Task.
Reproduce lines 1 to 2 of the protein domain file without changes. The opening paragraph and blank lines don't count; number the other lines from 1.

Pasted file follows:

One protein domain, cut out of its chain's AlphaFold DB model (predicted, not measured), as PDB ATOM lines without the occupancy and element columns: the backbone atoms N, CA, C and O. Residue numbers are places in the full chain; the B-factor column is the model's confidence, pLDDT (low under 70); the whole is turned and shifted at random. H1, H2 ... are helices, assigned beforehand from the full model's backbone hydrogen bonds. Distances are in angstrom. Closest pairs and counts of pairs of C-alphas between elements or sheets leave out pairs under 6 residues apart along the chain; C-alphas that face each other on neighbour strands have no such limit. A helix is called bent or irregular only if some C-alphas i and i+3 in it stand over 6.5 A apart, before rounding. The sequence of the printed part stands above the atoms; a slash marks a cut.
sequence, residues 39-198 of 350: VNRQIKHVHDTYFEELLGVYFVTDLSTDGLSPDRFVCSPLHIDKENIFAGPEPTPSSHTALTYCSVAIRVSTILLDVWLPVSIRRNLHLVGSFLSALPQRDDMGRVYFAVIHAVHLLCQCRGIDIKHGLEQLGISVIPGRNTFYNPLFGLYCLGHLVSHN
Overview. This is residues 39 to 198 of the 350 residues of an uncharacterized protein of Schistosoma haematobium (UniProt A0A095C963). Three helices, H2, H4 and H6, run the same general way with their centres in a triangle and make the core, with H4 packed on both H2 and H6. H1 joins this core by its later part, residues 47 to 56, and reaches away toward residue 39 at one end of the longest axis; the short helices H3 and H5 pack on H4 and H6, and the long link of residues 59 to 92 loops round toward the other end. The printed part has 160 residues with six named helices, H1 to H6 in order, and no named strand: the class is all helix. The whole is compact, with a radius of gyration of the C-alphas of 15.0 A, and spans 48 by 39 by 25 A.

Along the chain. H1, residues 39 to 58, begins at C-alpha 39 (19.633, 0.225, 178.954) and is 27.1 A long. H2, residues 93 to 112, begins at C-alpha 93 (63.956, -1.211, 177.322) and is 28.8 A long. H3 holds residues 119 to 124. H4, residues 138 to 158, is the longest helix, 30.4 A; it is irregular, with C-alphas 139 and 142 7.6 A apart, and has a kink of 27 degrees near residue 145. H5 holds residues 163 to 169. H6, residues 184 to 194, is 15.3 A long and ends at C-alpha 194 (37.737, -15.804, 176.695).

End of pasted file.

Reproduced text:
sequence, residues 39-198 of 350: VNRQIKHVHDTYFEELLGVYFVTDLSTDGLSPDRFVCSPLHIDKENIFAGPEPTPSSHTALTYCSVAIRVSTILLDVWLPVSIRRNLHLVGSFLSALPQRDDMGRVYFAVIHAVHLLCQCRGIDIKHGLEQLGISVIPGRNTFYNPLFGLYCLGHLVSHN
Overview. This is residues 39 to 198 of the 350 residues of an uncharacterized protein of Schistosoma haematobium (UniProt A0A095C963). Three helices, H2, H4 and H6, run the same general way with their centres in a triangle and make the core, with H4 packed on both H2 and H6. H1 joins this core by its later part, residues 47 to 56, and reaches away toward residue 39 at one end of the longest axis; the short helices H3 and H5 pack on H4 and H6, and the long link of residues 59 to 92 loops round toward the other end. The printed part has 160 residues with six named helices, H1 to H6 in order, and no named strand: the class is all helix. The whole is compact, with a radius of gyration of the C-alphas of 15.0 A, and spans 48 by 39 by 25 A.